Monday, November 27, 2006

Final Paper Topics

Choose one question from each set. Write at least 3 pages for each question. Show me what you've learned by not only explaining positions, arguments and concepts, but by critiquing them.

Set #1 Metaphysics

1. The premoderns considered metaphysics to be "first philosophy." What does this mean? Explain in detail, paying particular attention to Heraclitus, Parmenides, Plato, Aristotle and St. Thomas. What difference does it make to hold this position? How did Descartes challenge it?

2. If a tree falls in the forest and there is no one there to hear it, does it make a sound? Explain and evaluate Berkeley's answer.

3. Discuss the notion of substance, as understood by Aristotle, Locke, Berkeley, and Hume. Evaluate their positions. What kinds of substances do you think there are? Why? Or do you reject the notion? Why? If you reject it, how do you explain what is real?

3. Is change real? Which philosophers denied it, and how did they argue against it? Which philosophers accepted it, and how did they argue for it? In other words, can something be the same thing over time? If so, how? If not, why not?

4. Consider an apple. Take away its redness, its smell, its texture, its shape… (i.e. all its properties). Is there anything left? Can there be a “bare particular”? Explain the bundle theory. Why would someone adopt it? Give some arguments against it, and show how substance theory is an alternative to the bundle theory. Which theory do you think is more plausible? Why?

5. Discuss the realism/anti-realism debate. What is realism? What are some arguments for realism? Against realism? Explain the various anti-realist positions. What are the arguments for and against them? Articulate and defend your own position.

6. What is a Transcendental? Discuss the Thomistic doctrine of transcendental truth. How would Kant respond to the Thomistic idea of transcendentals? Which view most closely matches your own? Why?

Set #2: Epistemology

1. What is knowledge?(Give the standard account and explain it). How does the Gettier problem impact this definition?

2. What is the best definition of truth? Critically examine the three theories we looked at. When people say, "This is true for me, but not necessarily for you," what do they mean?

3. Discuss the relation of justification to knowledge. What is the difference between classical and contemporary foundationalists? Why have contemporary foundationalists modified the classical position? Be sure to explain Sosa's images of raft and pyramid; the details of the internalist-externalist debate; reliabilism and virtue ethics.

4. Discuss the differences between rationalism and empiricism, with reference to at least one philosopher representing each position. What are the strengths and weaknesses of each position? How would you characterize yourself?

5. Discuss the differences between a priori and a posteriori knowledge, with reference to at least one philosopher for each source. Do we have innate ideas? Evaluate the empiricist's critque against innate ideas. Explain how Quine rejects the analytic/synthetic distinction, and the result of this for a priori knowledge. What is at stake if we accept or reject a priori knowledge?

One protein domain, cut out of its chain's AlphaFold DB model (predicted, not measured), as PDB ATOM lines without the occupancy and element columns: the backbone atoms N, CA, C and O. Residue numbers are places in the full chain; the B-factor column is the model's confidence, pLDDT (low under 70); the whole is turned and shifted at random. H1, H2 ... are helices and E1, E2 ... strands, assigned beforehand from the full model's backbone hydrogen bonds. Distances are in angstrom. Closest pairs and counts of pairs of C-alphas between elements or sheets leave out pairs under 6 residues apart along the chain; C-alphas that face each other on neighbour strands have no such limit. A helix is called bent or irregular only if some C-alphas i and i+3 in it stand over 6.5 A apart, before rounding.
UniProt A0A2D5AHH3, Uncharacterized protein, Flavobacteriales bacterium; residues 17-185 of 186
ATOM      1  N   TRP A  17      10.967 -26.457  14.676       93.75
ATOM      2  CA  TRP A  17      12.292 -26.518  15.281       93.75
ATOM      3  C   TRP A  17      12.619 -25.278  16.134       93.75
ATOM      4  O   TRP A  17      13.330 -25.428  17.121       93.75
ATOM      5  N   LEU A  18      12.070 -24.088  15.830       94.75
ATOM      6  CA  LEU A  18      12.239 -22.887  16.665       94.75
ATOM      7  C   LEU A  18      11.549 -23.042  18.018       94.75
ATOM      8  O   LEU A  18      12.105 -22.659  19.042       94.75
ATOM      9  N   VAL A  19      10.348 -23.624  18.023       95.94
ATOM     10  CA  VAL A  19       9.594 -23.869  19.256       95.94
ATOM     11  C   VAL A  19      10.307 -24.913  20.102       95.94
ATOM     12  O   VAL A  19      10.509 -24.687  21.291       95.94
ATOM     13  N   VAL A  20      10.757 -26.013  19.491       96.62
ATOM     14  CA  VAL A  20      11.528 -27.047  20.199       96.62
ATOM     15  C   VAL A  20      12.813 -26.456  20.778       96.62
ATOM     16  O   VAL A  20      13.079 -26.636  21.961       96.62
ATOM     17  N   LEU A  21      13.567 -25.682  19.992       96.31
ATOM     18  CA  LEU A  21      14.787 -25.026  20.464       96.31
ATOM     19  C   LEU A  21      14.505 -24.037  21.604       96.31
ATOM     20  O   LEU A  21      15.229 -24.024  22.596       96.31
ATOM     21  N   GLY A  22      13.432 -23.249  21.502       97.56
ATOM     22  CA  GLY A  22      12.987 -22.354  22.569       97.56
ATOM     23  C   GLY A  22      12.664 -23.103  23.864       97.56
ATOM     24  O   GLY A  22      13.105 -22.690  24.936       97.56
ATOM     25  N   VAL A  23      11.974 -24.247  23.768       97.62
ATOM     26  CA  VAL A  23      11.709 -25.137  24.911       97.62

6. What is skepticism? Distinguish Descartes' skepticism from Hume's skepticism. Which type does more damage to us as knowers? Can you refute the skeptic? Which arguments against skepticism seem most plausible to you? Hume said that we cannot live as skeptics. If this is so, then what is the lesson-- if any--of skepticism?

7. Discuss the three theories of perception: direct realism, representationalism, and idealism/phenomenalism. (Be sure to include the major philosophers who held these positions, and why they did so.) What are the strengths and weaknesses of these theories? Which theory makes the most sense? Why?

Wednesday, November 22, 2006

Sir John Tavener

Have you ever heard Sir John Tavener's Akathist of Thanksgiving? Tavener wrote this ethereal piece in 1988, after his conversion to Russian Orthodoxy. A choral work, it features repetition, chimes, and a tremendous continuous droning bass line.Andrew Marr, OSB writes, at

One of Tavener's characteristics is use of the ison, a drone--usually pitched very low--that sounds throughout a piece, even at the risk of wearying a performer who is assigned this task. Tavener refers to this as the "eternity note," the note that attests to the presence of God. This note does not anchor a piece the way a tonic note does by exerting a gravitational pull on the other notes. Rather, the drone offers a sense of underlying stability that allows other musical voices to move all over the place without becoming unhinged. Theologically, the drone portrays God's sustenance of creation without God exerting a suffocating control over it. That is, God does not pull creatures to the Godhead, God holds all of them in being. But for all this freedom of movement, there is no escape from the underlying divine presence.

At last! I finally understand why Orthodox church music has always captivated me. Tavener describes his music as an icon, except using tones instead of paint. If the Akathist of Thanksgiving is any indication, Taverner's music does indeed provide us a window to God. I must explore more of it.

Saturday, November 18, 2006

Schedule for Remainder of Term

Monday, November 20

Wood, Ch.6.2, "Virtue Epistemology and the Internalism-externalism Debate"
K and R: Sosa, Knowledge and Intellectual Virtue" p. 146

Wednesday, Nov. 22
NO CLASS - Thanksgiving travel

Friday, Nov. 24
NO CLASS - Thanksgiving break

Monday, Nov. 27


Wednesday, Nov. 29

Wood, Ch. 7-7.2

Friday, December 1

Wood, ch. 7.3 Reformed Epistemology

Monday, December 4

Wood, Ch. 8, "The Role of Emotions and Virtues in Proper Cognitive Functioning"

Wednesday, December 6

Final Remarks:
Living the truth: Omnes ens est verum (All that is real is true)